first_imgA motion has been tabled for today’s OUSU Council which would allow the student union to tacitly ignore the result of the recent higher education referendum and to continue with their current policy. The referendum was clearly won by the ‘reduce student numbers’ option, and OUSU President Helena Puig Larrauri and President-Elect John Blake have both agreed to change OUSU policy on higher education to reflect this. Yet today’s motion would “permit OUSU officials to interpret the phrase ‘decrease student numbers’ according to their own understanding of it”. The motion goes even further by calling for OUSU’s policy to be clarified as “to campaign for the abolition of tuition fees and the full restoration of maintenance grants, and for the higher education sector to be funded out of progressive general taxation” with no mention of campaigning to reduce the total number of student numbers. Ed Griffiths and Vladimir Gligorov, who framed the motion, claim that “our policy to ‘decrease student numbers’ does not in itself answer all the questions surrounding higher education funding,” and so they must “clarify certain details which it leaves ambiguous”. Mr Griffiths is a self-styled Communist and it is not thought that he carries the support of the majortiy of OUSU. However, Alexander Clark of the Educational Reform Group (ERG) told Cherwell that “OUSU are very supportive of the referendum results and both OUSU and the ERG are working together to tie down the details of the policy. This motion is not a serious threat to the integrity of the referendum result and should be dismissed as such.” Mr Clark dismissed Mr Griffiths and Mr Gligorov as “extremists and not the sort of people you want in any organisation let alone a student union.”ARCHIVE: 0th week TT 2004last_img read more


first_imgAlex Traveras of All Saints Catholic Academy was named the Regular Season MVP for the league. ×last_img

Students at the Ocean City Intermediate School Learn Valuable Lessons in Bike Safety

first_imgThe lesson that Elias and Galante were trying to make to about 200 students who were sitting inside the gym Friday morning was clear: Wear a helmet when you ride your bike. It could save your life. So far, about 25 students have signed up for the rides. Students who participate in the rides will be entered in a contest to win a bike. “I think it is a positive program for Ocean City. Ocean City is known for bike safety,” said Galante, who owns two bike rental businesses in town and is a member of the city’s Healthy Living Advisory Council. Benfer, who coordinates the school’s bike safety program, said a “strong amount” of students ride their bikes to the Intermediate School. As part of the bike safety program, community volunteers and police officials will chaperone students on bike rides Monday through Friday next week to and from the Intermediate School. “We have five bike racks and they’re full,” he said. “Some of the teachers also ride bikes to school.” “If you don’t wear your helmet, you can easily crack your head open,” added Brendan Bergman, 10, another fourth grader. Ocean City boasts more than 100 miles of bike paths, including the Boardwalk, and has been recognized by the state as one of the most bike-friendly communities in New Jersey, Galante explained.center_img Next, Tony Galante took another melon and plopped it on the floor. This melon wasn’t protected by a bike helmet and it split in half. “It’s very, very important that you wear a helmet for those reasons,” Elias, a member of Ocean City’s Community Policing Unit, told the fourth and fifth graders. “We’re not trying to scare you. We’re trying to protect you.”Police Officer Jennifer Elias and retired teacher Tony Galante use melons to demonstrate the importance of wearing a helmet while biking.Elias and Galante were part of a bike safety seminar conducted each year at the Intermediate School in cooperation between school, city, police and fire officials. The program promotes the dual themes of safety and physical fitness. The seminar’s always-wear-a-helmet message was not lost on the students. Galante, 59, a retired Ocean City High School physical education teacher, told the students that biking and other forms of exercise promote a healthy lifestyle. But he emphasized the need for safety, particularly the use of a helmet.Ocean City’s Community Policing Unit participated in a bike safety program Friday at the Intermediate School.Elias wasn’t aware of any bike accidents in recent years involving Ocean City students. But Andrew Benfer, a fourth grade teacher at the Intermediate School, said two students were involved in bike accidents last summer, although they were not heading to school or participating in school activities. “It taught me to wear my helmet or else I could get hurt,” said 10-year-old Giovanna Barbato, a fourth grader. About 200 students in the fourth and fifth grades at the Ocean City Intermediate School participated in a bike safety seminar.By Donald WittkowskiPolice Officer Jennifer Elias placed a melon inside a bicycle helmet and dropped them both on the gymnasium floor at the Ocean City Intermediate School. The melon didn’t get a scratch.last_img read more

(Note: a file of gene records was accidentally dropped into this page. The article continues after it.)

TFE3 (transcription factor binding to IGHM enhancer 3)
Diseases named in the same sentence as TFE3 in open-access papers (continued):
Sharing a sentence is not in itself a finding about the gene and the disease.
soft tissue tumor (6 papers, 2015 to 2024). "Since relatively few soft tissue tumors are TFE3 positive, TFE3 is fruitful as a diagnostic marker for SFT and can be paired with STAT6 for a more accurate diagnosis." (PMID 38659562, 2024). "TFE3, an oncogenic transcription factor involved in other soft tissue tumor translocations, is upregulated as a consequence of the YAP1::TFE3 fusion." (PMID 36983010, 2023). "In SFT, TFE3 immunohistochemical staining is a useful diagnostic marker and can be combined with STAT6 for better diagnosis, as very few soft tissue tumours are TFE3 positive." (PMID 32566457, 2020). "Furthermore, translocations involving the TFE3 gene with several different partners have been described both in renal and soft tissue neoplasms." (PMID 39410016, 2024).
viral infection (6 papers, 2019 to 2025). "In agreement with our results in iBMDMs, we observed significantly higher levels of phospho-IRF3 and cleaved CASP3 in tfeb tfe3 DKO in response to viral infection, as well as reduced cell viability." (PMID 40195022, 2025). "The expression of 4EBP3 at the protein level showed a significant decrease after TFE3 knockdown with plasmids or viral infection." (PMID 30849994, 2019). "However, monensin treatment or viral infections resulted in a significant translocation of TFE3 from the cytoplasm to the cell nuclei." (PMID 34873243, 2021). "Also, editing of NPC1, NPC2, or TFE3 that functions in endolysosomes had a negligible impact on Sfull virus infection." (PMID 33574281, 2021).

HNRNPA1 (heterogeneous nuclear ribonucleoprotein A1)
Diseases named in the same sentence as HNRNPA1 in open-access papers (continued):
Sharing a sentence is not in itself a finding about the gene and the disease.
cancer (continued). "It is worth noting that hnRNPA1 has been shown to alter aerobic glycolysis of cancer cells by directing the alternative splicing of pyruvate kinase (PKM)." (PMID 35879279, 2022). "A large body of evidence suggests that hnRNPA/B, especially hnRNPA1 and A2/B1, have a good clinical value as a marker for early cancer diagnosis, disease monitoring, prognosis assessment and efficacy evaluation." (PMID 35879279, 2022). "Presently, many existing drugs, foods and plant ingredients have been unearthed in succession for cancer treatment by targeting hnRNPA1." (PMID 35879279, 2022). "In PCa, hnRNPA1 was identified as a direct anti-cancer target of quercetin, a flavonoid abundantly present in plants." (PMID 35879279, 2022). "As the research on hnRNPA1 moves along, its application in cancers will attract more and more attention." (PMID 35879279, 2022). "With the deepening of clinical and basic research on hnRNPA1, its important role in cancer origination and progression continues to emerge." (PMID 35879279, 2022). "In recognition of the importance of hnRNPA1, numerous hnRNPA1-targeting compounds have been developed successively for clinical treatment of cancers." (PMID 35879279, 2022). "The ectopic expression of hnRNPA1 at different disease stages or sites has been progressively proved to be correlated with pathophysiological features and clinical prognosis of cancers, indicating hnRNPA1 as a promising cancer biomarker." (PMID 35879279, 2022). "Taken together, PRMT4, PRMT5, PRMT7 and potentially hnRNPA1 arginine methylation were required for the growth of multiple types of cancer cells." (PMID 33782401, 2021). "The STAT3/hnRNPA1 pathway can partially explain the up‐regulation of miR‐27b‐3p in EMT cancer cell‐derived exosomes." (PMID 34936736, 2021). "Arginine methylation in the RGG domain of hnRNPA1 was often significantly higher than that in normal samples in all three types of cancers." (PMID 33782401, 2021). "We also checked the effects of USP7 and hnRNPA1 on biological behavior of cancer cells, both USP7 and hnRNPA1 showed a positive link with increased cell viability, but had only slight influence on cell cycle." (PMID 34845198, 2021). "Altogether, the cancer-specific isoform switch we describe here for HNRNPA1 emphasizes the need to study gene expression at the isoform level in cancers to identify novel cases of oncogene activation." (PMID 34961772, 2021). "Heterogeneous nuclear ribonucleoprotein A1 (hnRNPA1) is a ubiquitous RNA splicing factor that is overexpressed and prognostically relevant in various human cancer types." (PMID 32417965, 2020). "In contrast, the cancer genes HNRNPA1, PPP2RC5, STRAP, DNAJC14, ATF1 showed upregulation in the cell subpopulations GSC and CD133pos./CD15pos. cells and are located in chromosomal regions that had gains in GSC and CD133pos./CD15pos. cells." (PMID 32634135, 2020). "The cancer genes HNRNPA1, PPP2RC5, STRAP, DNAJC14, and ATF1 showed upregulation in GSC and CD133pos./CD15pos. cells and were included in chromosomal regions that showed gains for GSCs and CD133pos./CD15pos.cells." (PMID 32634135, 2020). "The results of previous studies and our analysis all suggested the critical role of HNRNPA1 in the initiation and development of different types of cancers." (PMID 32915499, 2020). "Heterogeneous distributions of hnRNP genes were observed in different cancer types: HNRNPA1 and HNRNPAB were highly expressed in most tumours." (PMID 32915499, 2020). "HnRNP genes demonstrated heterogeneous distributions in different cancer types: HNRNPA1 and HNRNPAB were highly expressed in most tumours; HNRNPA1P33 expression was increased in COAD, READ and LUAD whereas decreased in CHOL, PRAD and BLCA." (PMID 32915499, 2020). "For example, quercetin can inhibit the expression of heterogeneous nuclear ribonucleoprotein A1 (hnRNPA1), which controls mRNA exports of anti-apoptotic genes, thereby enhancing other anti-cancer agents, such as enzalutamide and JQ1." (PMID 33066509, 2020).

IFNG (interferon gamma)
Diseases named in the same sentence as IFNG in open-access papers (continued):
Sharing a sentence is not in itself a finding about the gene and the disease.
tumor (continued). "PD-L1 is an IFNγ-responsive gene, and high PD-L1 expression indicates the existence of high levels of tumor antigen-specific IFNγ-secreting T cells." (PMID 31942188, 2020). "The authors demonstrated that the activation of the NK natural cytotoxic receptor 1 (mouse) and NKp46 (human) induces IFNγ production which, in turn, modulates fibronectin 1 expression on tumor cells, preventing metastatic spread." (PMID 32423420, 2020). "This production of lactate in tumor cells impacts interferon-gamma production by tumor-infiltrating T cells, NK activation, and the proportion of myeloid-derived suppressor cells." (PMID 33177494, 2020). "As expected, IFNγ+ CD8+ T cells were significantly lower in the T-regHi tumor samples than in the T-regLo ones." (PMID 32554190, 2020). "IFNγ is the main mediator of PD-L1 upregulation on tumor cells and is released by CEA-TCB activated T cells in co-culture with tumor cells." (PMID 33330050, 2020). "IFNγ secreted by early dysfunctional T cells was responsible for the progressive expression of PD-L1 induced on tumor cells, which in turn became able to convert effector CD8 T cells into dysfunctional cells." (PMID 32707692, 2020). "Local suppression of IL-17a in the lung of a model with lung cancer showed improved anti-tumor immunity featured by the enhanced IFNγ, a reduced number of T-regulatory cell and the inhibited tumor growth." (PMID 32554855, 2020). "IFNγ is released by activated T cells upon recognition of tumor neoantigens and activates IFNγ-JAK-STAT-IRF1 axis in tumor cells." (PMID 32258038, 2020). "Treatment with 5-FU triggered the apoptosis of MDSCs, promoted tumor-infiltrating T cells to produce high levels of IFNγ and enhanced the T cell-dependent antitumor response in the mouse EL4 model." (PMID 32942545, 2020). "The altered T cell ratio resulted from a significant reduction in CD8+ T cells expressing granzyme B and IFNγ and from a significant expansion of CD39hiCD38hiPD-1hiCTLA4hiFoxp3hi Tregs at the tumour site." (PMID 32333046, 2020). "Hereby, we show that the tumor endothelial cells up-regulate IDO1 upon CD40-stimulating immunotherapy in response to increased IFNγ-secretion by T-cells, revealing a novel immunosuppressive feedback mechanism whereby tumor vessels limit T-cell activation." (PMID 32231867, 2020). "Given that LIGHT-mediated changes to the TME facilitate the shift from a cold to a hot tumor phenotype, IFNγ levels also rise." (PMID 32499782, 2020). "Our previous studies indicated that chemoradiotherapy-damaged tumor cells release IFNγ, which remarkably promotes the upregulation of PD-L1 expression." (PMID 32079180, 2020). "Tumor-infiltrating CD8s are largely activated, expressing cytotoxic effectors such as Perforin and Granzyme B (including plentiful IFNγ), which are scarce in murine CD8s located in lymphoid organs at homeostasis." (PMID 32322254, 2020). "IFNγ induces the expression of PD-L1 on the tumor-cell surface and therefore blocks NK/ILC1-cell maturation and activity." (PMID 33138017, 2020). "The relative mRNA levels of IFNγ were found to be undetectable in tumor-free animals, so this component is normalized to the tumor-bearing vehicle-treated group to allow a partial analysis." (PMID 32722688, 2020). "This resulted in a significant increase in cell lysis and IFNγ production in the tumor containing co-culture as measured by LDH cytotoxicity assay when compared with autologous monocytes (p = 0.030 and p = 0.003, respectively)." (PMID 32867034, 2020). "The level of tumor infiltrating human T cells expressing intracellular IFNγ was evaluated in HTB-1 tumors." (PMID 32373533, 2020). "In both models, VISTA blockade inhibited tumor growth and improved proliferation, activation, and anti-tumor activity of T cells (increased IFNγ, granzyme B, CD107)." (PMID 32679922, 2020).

ABF to build biofuel plant with partners

first_imgAssociated British Foods has ­announced that it is to build a £200m biofuel plant in the UK with BP and DuPont, a move which will make ABF the major producer of biofuel in the UK.ABF and BP will each hold 45% of the joint venture and science company DuPont will hold the remaining 10%, subject to regulatory approval.The plant will produce bioethanol from wheat at BP’s chemicals site at Saltend, Hull, from late 2009. Its capacity will be 420m ­litres (330,000 tonnes) of bioethanol per year.ABF’s Frontier Agriculture business is set to arrange the supply of locally grown wheat. The major co-product of bioethanol production, distillers’ grain, is set to be sold to ABF’s AB Agri business. And it will use its sales and marketing business, which sources and develops co-products from the food, drink and energy industries, to market the distillers’ grain as an alternative feed for livestock.The announcement follows the investment by ABF’s British Sugar to build the UK’s first bioethanol plant at Wissington, Norfolk. Its capacity will be 70m litres (55,000 tonnes) of bioethanol a year, ­using sugar beet as a feedstock. The plant will start production next month.George Weston, chief executive of ABF, said: “This exciting project will make ABF the major producer of biofuel in the UK. Its announcement reflects our confidence in our sugar and agricultural businesses, in our partners BP and DuPont, and in the government’s commitment to biofuel production.”ABF said it expected a return on its investment ahead of its cost of capital in the first full year of operation.last_img read more